Watching our snow chances for Friday night

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SUMMARY

Our Thursday will be filled with lots of sunshine. It will be a pleasant day, after  a very chilly morning low of 27 here in town. My home thermometer got down to 26. That’s a chilly April morning! Yet another storm system will begin moving in Friday and that will bring a chance of rain by Friday afternoon or early evening. Those showers will persist into the night, with the possibility of some heavier downpours. As temps fall into the low to mid 30s, precip will change to a rain/snow mix, or even all the way over to snow, by Saturday morning. The farther north you live on the plateau, the better your chances of snow Saturday morning. Some models are hinting up to 1/2″ of accumulation on the grass. I’ll keep an eye on that for you.  It just depends on how close to 32 degrees we get. Notice I have a low of 35 on Saturday morning. We would, of course, see no accumulation with that temp, but there are indications that we may drop to 31 or 32 early Saturday morning. It’s something to keep an eye on.

Other than that, Saturday looks  wintry for this time of year. Highs will struggle to reach 40 degrees, with clouds and showers around.

Below is the GFS model’s forecast for Saturday morning. It continues to indicate a mix for us, with heavier snow just to our north.

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DISCUSSION

The most interesting weather we have coming, by far, is this system for Friday night and Saturday. It still looks like enough cold air will work its way onto the plateau to give us at least a rain/snow mix. Should temps drop enough to produce all snow, we could see some light accumulation. I’ll definitely be keeping an eye on this very complicated, tricky forecast. Forecasting winter wx on the plateau is never easy, even in the heart of winter. Can you imagine how difficult it must be in April!? ha

Beyond Sunday, the trend will be for below average temps and above average precip. We may even end up with another snow flurry chance or two. We’ll see.

I know it probably seems like a lifetime ago, but the storms we had Tuesday night caused some of us a couple of tense moments. For starters, some media outlets reported that we were under a tornado watch. That was never true. It was always a severe t-storm watch. Severe t-storm watches should be taken seriously, but folks always look at tornadoes in a completely different way than they do severe thunderstorms, even though straight-line winds can be just as destructive as weak tornadoes. Then, something set the tornado siren off in Pleasant Hill just as the storms were approaching. I’m hoping that was an accidental thing and not someone setting the siren off because storms were coming. Those sirens are only for tornado warnings. (I have strong feelings against the use of tornado sirens but I’ll save that rant for another day (ha)). Those things should NEVER be depended upon for your warnings. Never.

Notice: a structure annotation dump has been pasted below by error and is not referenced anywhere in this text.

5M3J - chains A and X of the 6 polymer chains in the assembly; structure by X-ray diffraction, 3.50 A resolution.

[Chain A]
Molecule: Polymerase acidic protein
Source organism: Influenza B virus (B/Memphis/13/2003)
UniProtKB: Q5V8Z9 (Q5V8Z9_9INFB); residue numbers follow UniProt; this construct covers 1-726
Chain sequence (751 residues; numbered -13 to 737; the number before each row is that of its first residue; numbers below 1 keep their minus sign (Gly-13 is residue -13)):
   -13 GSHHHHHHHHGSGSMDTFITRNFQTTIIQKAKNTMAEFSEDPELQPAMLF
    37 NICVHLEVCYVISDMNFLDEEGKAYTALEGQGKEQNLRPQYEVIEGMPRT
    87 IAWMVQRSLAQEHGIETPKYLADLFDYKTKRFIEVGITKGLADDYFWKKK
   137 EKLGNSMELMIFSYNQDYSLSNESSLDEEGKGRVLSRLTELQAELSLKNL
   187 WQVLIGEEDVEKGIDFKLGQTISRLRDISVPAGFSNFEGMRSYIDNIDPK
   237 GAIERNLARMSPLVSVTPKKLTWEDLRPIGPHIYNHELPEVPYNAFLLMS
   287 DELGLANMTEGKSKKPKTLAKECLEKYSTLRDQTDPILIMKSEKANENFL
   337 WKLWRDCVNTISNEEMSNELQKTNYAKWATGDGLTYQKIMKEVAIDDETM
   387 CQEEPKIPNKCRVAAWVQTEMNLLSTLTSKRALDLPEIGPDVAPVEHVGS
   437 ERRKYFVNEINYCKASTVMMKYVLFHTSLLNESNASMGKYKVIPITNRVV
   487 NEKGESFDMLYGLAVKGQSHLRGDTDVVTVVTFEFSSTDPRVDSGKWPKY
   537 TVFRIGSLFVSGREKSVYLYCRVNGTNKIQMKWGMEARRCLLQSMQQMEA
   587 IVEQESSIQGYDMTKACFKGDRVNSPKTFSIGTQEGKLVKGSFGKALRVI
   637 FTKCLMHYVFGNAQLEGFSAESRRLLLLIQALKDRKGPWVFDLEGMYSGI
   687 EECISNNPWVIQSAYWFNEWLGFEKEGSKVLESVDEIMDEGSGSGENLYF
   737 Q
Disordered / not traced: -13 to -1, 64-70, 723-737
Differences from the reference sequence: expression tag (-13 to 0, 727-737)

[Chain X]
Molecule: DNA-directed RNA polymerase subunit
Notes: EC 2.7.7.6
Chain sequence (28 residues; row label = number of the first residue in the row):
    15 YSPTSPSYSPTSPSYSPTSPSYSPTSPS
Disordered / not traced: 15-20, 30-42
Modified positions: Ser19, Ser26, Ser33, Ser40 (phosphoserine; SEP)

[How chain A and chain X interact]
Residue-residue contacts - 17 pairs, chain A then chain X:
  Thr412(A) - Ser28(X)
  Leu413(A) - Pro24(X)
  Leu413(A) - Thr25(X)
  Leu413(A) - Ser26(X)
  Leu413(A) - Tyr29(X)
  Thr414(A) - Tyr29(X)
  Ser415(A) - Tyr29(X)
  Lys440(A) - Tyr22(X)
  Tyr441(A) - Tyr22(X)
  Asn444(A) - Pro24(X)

The greater concern came when a storm developed just ahead of the line. Those are always a great concern because they can produce tornadoes with little or no warning. They get caught up in the erratic wind fields ahead of the squall line and can sometimes get into a situation where they find themselves in an environment where they can become very severe, very quickly. A storm like this developed in Alabama a few weeks ago with a line of storms they had. It produced the largest hailstone in Alabama’s history.

Other things that concerned me where certain bowing segments and “kinks” in the main line. These are all features we have to watch for because they could indicate rotation and/or very strong straight-line winds. Thankfully, we made it through this event in pretty good shape, especially considering how much worse things could have gotten. And thankfully we didn’t have better wind fields for tornadoes. We got lucky, folks.

Below is a graphic I made that I hope shows you some meteorology that you may not have noticed on radar Tuesday night. We’ll have more of these squall lines as we go through the spring, we can count on that. And, like with Tuesday’s storms, I’ll be right here keeping you posted and answering any questions or concerns you may have.

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